Most OAB cases are marked by three main symptoms: urinary urgency, urinary frequency, and urge urinary incontinence (UUI).

Urinary urgency describes a sudden and uncontrollable desire to urinate even when the bladder isn’t full. In some cases, this urgency can make it difficult to reach a bathroom in time, leading to UUI.

Urinary frequency describes the need to urinate an abnormally high amount of times throughout the day and night. Urinating eight or more times daily without excessive fluid intake may be a sign of urinary frequency and OAB.

Around half of those with OAB also experience UUI, or urine leakage. Other common OAB symptoms include bed-wetting and the need to urinate several times during the night.

OAB tends to affect men and women equally but differences in anatomy influence aspects of the condition.

A similar proportion of American women with OAB are estimated to have UUI alongside urgency and frequency.

However, less than 3 percent of American men with OAB report this combination. Men with OAB may experience higher rates of nocturia than women.

The physical symptoms of OAB can also lead to emotional and mental symptoms including depression.

Similarly, fear of an accident, or being far from a bathroom, can cause social anxiety in those with OAB. In more severe cases, people with OAB may avoid social situations or change their daily routine altogether.

Many people with OAB also suffer a loss of self-esteem and the desire for intimacy. Sleep loss, due to frequent nighttime urination, is another common symptom of OAB.

Medication and minimally invasive surgery options exist to treat OAB although the first line of treatment can often be lifestyle changes.

Many factors like smoking, diet, and being overweight increase the likelihood of developing OAB and the severity of symptoms. The lifestyle changes that are recommended for preventing and managing OAB are essentially the same.

OAB prevention and management options include:

  • staying hydrated but not overhydrated
  • losing weight
  • treating chronic constipation through medication or diet
  • pelvic floor muscle exercises, including Kegels
  • treating urinary and bladder infections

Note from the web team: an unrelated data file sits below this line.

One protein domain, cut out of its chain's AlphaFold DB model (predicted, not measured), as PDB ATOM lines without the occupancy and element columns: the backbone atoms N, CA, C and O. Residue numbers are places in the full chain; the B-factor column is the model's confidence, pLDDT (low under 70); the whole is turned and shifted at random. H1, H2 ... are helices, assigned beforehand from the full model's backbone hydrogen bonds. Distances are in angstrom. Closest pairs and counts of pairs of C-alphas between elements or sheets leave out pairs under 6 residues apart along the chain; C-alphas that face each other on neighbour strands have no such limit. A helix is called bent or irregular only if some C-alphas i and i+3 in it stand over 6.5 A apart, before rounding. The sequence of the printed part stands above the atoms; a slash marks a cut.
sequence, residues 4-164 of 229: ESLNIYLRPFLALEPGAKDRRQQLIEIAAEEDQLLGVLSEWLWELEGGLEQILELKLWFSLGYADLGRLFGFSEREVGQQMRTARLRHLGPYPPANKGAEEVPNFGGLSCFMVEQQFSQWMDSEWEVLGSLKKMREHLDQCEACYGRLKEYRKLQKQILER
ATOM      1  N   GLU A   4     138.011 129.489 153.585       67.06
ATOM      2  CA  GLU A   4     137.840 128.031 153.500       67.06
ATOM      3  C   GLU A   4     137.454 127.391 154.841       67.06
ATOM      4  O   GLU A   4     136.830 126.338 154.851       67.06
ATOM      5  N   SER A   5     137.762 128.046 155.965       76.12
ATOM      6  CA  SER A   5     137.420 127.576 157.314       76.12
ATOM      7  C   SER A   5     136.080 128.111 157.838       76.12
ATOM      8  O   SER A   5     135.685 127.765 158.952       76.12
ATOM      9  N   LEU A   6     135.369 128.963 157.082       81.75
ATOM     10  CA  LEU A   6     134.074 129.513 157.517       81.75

• quitting smoking to reduce coughing
  • regular exercise

Many foods and drinks worsen OAB symptoms. Making a few dietary changes will often reduce symptoms greatly.

Caffeine, alcohol, and salty foods can act as a diuretic, increasing urine output and trips to the bathroom.

Spicy and acidic foods irritate the bladder lining, causing discomfort and typically increasing the need for more bathroom visits. Dehydration also allows bladder irritants closer contact with the bladder lining, making their effect more intense.

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Spicy foods can irritate the bladder lining and increase the need to urinate.

Foods and drinks to avoid include:

  • spicy foods
  • salty foods
  • caffeinated foods and drinks such as coffee, tea, and chocolate
  • alcohol
  • items with artificial sweeteners
  • acidic foods and drinks
  • citrus fruits and juices
  • tomatoes including juice, whole fruit, and sauces
  • cranberry juice and whole fruit
  • vinegar based products
  • soda and carbonated drinks
  • MSG

Onions can also irritate the bladder. These can be cooked or replaced with shallots to lessen the effect.

Condiments like soy sauce, ketchup, and mustard, are high in salt, sugar, and acidity. Preservatives in processed foods like takeout meals and deli meats are also known bladder irritants.

People with severe cases of OAB or symptoms of the condition may need to treat these suggestions as rules that they want to adhere to.

To avoid complications, people with severe OAB are often advised to cook meals at home as much as possible.